Light and Sound
Sources and Properties of Sound for Class 4 Science
Different sounds are heared when the sound waves travel through a medium and reach our ears. There are different natural and artificial sources of sounds. Rustling leaves produces pleasant sound, whereas car horns makes unpleasant sound. In this concept, the students will understand how is sound produced and how it travels.
After reading the concept, students will be able to:
- Explain what is sound.
- Categorise man-made and natural sources of sound.
- Describe different properties of sound.
- Compare vibrations and pitch of sound.
- Discus how do humans produce sounds.
- Recite the importance of larynx, speech box and vocal cords in producing the sounds.
Each concept is explained to class 4 students using descriptions, illustrations, and concept maps. After you go through a concept, assess your learning by solving the two printable worksheets given at the end of the page.
Download the worksheets and check your answers with the worksheet solutions for the concept Sources and Properties of Sound provided in PDF format.
What is Sound?
A sound is a form of energy that travels in waves through solid, liquid and gaseous media. The phenomenon of sound waves travelling through any medium is almost similar to the ripples on a water surface after a small rock is tossed in a waterbody.
How is sound produced?
- Sounds are created when an object vibrates, and as a result, the air surrounding the object also starts to vibrate. This is how sound reaches our ear through the waves of vibrations.
- Vibrations are usually caused by the rapid back and forth movement of the object’s molecules. Similarly, the air molecules surrounding the object also show such rapid movements.
Sources of aound:
Sources of sound can be divided into two types—
1. Natural Sources of Sound:
These sources can produce sound naturally.
Rustling of leaves
2. Man-made/Artificial sources of sound:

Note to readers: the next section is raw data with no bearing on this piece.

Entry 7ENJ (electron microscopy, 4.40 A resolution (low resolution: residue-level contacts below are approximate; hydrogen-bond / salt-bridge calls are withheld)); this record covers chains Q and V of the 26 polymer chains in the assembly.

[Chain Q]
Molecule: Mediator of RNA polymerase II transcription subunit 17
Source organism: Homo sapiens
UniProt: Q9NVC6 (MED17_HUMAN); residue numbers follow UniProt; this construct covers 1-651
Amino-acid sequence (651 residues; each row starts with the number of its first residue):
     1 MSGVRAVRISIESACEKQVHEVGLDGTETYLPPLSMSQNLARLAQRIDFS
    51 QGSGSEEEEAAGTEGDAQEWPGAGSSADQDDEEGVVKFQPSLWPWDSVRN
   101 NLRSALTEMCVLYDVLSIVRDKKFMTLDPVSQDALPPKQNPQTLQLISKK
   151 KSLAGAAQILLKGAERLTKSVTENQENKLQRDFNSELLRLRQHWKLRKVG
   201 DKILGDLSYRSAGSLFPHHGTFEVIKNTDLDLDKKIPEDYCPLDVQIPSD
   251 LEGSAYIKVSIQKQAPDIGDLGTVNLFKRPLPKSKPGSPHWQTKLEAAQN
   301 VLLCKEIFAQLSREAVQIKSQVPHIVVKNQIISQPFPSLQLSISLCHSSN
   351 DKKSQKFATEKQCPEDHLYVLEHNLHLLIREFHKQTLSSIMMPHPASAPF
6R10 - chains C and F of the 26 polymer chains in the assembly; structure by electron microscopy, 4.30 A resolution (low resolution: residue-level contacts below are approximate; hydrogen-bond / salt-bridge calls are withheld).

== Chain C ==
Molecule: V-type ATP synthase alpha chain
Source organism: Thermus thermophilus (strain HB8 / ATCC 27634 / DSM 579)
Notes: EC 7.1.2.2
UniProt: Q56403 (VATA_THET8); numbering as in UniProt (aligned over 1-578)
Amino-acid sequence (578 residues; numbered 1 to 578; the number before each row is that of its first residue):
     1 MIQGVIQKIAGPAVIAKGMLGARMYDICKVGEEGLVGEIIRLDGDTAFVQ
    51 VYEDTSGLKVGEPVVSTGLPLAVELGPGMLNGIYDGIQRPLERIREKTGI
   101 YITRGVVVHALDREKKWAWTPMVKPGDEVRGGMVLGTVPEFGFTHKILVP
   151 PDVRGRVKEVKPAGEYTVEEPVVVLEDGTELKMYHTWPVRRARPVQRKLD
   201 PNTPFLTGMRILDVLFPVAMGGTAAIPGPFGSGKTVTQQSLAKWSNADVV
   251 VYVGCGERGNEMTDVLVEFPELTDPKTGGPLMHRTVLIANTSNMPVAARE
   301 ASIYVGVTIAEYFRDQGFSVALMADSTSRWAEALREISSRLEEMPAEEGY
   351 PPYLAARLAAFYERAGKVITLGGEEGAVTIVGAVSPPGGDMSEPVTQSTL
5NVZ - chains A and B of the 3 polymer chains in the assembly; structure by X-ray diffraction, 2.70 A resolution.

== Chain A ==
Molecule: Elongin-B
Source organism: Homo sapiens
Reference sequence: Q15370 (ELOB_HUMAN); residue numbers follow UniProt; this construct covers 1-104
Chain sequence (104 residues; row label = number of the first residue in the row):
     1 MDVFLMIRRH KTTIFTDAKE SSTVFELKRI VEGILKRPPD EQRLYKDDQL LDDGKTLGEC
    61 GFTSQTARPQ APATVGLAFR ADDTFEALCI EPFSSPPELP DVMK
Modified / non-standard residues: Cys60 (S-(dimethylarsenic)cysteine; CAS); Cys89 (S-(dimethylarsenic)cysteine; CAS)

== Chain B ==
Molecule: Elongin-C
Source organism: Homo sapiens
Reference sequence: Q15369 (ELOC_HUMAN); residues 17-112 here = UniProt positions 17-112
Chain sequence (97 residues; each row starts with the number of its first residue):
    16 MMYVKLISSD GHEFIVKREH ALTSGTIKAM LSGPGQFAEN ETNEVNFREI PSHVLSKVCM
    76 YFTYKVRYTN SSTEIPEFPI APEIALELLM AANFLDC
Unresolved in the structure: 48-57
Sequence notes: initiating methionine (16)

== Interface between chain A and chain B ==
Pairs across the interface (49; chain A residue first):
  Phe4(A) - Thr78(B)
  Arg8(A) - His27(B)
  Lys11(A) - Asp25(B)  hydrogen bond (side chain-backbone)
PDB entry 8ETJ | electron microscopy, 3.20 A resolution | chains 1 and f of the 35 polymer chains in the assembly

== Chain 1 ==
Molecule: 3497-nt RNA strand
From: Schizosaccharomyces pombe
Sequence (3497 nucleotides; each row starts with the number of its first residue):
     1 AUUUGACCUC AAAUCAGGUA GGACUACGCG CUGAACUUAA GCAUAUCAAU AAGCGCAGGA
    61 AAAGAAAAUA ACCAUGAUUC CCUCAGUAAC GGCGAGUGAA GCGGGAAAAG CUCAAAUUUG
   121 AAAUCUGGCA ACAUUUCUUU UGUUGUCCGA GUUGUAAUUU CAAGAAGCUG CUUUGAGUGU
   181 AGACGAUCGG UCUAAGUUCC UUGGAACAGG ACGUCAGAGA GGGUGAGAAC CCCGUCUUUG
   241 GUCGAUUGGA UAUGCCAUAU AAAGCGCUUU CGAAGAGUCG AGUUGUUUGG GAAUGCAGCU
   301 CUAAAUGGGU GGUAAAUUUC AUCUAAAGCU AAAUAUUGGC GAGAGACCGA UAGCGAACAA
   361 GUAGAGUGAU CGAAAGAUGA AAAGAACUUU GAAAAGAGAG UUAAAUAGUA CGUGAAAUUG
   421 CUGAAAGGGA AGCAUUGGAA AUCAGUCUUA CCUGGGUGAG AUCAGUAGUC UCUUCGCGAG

These are sources of sounds that man artificially makes.
Pleasant and unpleasant sounds:
Sounds that make us feel happy and are pleasing to our ears are called pleasant sounds, whereas sounds that are uncomfortable to hear, cause irritation and may lead to temporary hearing impairment when heard continuously for a long time are called unpleasant sounds.
|Pleasant Sounds||Unpleasant Sounds|
|Sounds of a flute||Sounds of a hammer|
|Sounds of a piano||Car horns and truck horns|
|Sounds of a violin||Electrical generator sounds|
|Sounds of a guitar||Gunshot sounds|
How Do Humans Produce Sounds?
- There are specific components in our body that help us make sounds.
- The larynx, also called the speech box, generates sound.
- The larynx is situated at the top of the windpipe in our throat.
- There are two ligaments in the larynx, called the vocal cords.
- Stretching of vocal cords allows us to make sounds.
- The vocal cords are connected to muscles that change the stretching of the cords. The muscles also change the space between the cords.
- Air is passed between the two vocal cords with the help of the lungs.
- As a result, the vocal cords start vibrating, thereby producing sound.
- The sounds are made by the vibration of the vocal cords caused by the expelled air.
- When the vocal cords are stretched, we make high sounds, and when the cords are relaxed, we make low sounds. This is known as the pitch of the sound.
Properties of Sound:
Amplitude and Pitch:
- Amplitude measures the loudness or quietness of a sound.
- Pitch denotes how high or how low a sound is.
- A high pitch sound has more vibrations, but a low pitch sound has fewer vibrations.
Interactions of sound with objects:
Sound waves can interact with objects in the following ways—
- When sound waves strike a surface and then bounce off, it is called a reflection of sound.
Examples: A very common example of the reflection of sound is the occurrence of echo. It is nothing but the repetition of sound caused due to the reflection of the sound waves.
- When sound waves get absorbed, instead of getting reflected by a sound-absorbing material, it is called absorption of sound.
Examples: Sound absorbing materials are installed in cinema halls, auditoriums, etc. so that the loud noise created in that space is not heard from outside.
Hearing Impairment: The inability of a person to hear sounds properly.
Ligament: It is a band of tissue that holds bones and organs in their proper locations.
Did You Know?
- The sound of an approaching train can be heard if we put our ears to the railway tracks that are made of steel. It happens because sound travels faster in a solid medium than in a gaseous medium.
- Unlike light, sound cannot travel through a vaccuum. It needs a medium (solid, liquid or gas) to travel.
- Animals with large ears can hear better than animals with small ears.